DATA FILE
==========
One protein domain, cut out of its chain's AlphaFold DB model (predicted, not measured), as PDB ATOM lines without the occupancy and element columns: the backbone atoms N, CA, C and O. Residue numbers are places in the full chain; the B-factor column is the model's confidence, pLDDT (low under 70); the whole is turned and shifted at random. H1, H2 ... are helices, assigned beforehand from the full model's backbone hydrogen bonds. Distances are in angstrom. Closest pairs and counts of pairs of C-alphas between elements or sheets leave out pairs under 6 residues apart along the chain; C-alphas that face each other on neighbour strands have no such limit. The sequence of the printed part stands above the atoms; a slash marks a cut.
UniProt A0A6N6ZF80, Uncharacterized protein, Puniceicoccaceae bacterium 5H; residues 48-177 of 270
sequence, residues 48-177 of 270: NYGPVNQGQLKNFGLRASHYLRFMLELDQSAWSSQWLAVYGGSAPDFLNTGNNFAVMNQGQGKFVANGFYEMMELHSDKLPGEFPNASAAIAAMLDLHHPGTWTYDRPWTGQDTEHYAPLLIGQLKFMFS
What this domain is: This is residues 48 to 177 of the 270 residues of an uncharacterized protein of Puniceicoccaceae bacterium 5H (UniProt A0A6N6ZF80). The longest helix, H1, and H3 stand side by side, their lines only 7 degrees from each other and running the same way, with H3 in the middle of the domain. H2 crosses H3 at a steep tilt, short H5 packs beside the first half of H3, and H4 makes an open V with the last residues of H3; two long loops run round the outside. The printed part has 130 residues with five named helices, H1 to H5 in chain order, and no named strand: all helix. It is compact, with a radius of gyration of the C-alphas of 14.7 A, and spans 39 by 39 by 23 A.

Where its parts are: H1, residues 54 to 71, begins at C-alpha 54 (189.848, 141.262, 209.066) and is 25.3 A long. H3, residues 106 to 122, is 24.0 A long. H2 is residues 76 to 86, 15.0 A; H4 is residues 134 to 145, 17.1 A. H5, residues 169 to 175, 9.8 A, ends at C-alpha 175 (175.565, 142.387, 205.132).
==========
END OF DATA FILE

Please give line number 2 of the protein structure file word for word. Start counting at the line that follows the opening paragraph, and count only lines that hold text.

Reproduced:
sequence, residues 48-177 of 270: NYGPVNQGQLKNFGLRASHYLRFMLELDQSAWSSQWLAVYGGSAPDFLNTGNNFAVMNQGQGKFVANGFYEMMELHSDKLPGEFPNASAAIAAMLDLHHPGTWTYDRPWTGQDTEHYAPLLIGQLKFMFS